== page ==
IIT-M’s interdisciplinary programme essentially targets doing this. We have a digital skills academy and have introduced several reskilling courses. We have certificate programmes and targeted M. Tech programmes. In addition, we should have very interesting training materials, specifically in semiconductor manufacturing. We are targeting virtual prototype labs where I can go, and train people. We can also put the virtual fab on the cloud. These are complex things but once we do it, that is the way to train people in these sectors. Virtual reality and augmented reality are going to be extremely important for capacity building.

Ever since you took over, you have been focussing on empowering rural students, especially those in Tamil Nadu. Why the outreach and what are the plans?

I am from rural India, and I still run two schools in my family. I know the difficulties of accessing education there and I have realised it. The aspirations of those kids need to be supported. We had been doing many programmes in the past. The small things that I did in the past give me confidence that there is no dearth of intelligence in rural India. We need to tap it. The moment we start touching rural India, we will get wonder kids in them.

One complaint against IIT-M is that the institution isn’t socially inclusive. How would you respond to this criticism?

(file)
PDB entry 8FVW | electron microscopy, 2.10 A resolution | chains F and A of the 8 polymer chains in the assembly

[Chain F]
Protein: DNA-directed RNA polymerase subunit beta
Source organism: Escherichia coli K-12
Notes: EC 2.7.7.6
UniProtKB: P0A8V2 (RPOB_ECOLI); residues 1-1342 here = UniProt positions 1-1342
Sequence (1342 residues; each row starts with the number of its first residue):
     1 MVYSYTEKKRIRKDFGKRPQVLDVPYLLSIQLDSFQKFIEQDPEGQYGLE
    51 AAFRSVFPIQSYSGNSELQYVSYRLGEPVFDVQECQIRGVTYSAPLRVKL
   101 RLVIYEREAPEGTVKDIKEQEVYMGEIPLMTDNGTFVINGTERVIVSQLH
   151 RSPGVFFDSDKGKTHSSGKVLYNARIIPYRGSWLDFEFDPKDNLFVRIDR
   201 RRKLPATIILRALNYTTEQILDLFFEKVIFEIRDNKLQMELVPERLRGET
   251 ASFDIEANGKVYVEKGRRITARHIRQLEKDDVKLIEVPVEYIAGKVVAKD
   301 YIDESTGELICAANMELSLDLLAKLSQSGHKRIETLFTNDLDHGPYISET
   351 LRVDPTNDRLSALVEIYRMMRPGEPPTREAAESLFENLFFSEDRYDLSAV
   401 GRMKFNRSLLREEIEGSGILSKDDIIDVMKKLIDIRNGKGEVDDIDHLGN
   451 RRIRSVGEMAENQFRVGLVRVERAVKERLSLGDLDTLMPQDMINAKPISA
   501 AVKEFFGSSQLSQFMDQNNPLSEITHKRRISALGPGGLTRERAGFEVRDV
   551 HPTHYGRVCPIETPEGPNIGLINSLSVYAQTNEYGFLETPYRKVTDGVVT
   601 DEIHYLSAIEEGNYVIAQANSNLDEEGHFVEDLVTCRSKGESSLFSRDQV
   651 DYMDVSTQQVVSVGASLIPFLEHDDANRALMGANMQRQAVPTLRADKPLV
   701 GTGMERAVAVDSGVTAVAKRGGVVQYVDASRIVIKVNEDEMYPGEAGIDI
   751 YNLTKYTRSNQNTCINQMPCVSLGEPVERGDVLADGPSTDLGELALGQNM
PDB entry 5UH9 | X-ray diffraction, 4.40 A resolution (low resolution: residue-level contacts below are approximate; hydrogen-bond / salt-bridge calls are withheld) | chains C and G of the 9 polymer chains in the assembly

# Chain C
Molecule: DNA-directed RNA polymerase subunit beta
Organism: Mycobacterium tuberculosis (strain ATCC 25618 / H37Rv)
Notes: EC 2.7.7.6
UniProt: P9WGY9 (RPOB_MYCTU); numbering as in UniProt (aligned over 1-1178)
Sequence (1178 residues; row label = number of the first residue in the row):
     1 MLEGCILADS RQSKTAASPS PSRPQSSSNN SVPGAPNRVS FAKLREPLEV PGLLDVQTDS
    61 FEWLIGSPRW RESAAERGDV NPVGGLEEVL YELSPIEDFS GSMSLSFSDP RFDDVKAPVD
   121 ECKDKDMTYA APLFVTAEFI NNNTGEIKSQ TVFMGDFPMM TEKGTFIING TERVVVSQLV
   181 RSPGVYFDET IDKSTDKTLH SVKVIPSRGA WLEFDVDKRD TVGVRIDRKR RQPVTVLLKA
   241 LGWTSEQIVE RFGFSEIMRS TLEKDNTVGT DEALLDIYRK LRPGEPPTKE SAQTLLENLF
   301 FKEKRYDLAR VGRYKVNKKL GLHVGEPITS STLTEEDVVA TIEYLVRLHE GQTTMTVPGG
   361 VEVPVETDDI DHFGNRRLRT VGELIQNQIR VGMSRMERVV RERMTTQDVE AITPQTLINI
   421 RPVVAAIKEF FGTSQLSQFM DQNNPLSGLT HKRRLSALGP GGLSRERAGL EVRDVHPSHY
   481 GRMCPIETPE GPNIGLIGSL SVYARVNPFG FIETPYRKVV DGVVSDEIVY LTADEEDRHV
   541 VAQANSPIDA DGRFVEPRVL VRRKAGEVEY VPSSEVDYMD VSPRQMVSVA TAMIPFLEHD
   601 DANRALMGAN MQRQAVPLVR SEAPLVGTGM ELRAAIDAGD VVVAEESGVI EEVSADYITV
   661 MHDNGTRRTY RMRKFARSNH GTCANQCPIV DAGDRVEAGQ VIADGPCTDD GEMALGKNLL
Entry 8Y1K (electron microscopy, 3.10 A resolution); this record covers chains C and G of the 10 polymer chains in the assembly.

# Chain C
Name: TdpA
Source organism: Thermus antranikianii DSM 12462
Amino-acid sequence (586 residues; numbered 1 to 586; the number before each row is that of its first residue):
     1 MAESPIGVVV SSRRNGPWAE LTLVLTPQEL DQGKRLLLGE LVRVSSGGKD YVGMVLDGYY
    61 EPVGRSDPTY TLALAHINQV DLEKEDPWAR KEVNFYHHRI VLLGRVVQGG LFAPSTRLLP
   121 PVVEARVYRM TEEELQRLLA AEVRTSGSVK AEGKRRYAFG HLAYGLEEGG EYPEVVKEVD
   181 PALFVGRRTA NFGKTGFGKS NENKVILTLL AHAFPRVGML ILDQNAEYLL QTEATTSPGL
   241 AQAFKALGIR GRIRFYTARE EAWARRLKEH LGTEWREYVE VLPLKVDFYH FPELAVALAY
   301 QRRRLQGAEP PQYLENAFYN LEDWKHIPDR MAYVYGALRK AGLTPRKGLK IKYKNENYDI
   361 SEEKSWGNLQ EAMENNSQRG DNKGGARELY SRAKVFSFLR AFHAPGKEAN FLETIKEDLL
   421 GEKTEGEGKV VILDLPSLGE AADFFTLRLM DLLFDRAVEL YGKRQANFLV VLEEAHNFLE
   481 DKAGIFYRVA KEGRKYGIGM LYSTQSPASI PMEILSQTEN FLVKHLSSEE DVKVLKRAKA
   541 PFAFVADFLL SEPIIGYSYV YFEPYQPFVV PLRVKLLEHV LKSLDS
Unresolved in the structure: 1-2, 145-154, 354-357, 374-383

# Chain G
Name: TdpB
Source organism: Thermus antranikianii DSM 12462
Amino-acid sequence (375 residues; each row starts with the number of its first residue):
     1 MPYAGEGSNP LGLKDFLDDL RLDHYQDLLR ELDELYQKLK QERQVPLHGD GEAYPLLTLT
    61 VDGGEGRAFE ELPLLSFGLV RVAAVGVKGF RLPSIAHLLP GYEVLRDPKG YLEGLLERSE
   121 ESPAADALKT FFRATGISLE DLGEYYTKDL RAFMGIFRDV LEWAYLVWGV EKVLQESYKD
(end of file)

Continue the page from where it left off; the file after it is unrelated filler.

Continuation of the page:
Social inclusivity is present in IITs. There is no question of non-inclusivity at all. The only point they (critics) may say is that it is a difficult task to clear JEE and that only affluent people can clear it. That is not the case now. We are finding a lot of people whose annual income is less than 5 lakhs getting into our institution. The OBC reservation has enabled those sets of people to come in.

And to reach further, we have launched an online data science programme which now allows thousands of people to proudly call themselves students of IIT-Madras. Inclusivity in IITs is increasing. Inclusivity, per se, is how to reach the training materials and that is what we are aspiring for. We will continue to launch more online courses. We are doing the knowledge dissemination on accessing IIT in a big way. We are also training rural students to write qualifier exams.

There is an opinion in Tamil Nadu that entrance tests are anti-poor. Your comments?

When there is a cap on the number of seats, there should be a fair method to admit. There is no answer other than an entrance examination. When there is no cap on the number of students like in our online data courses, we won’t have an entrance exam. I can’t hold more than 850 students on campus and how do I select them across multiple boards in the country. The only fair method is an entrance test.

Author: ETB Sivapriyan
July 26th, 2022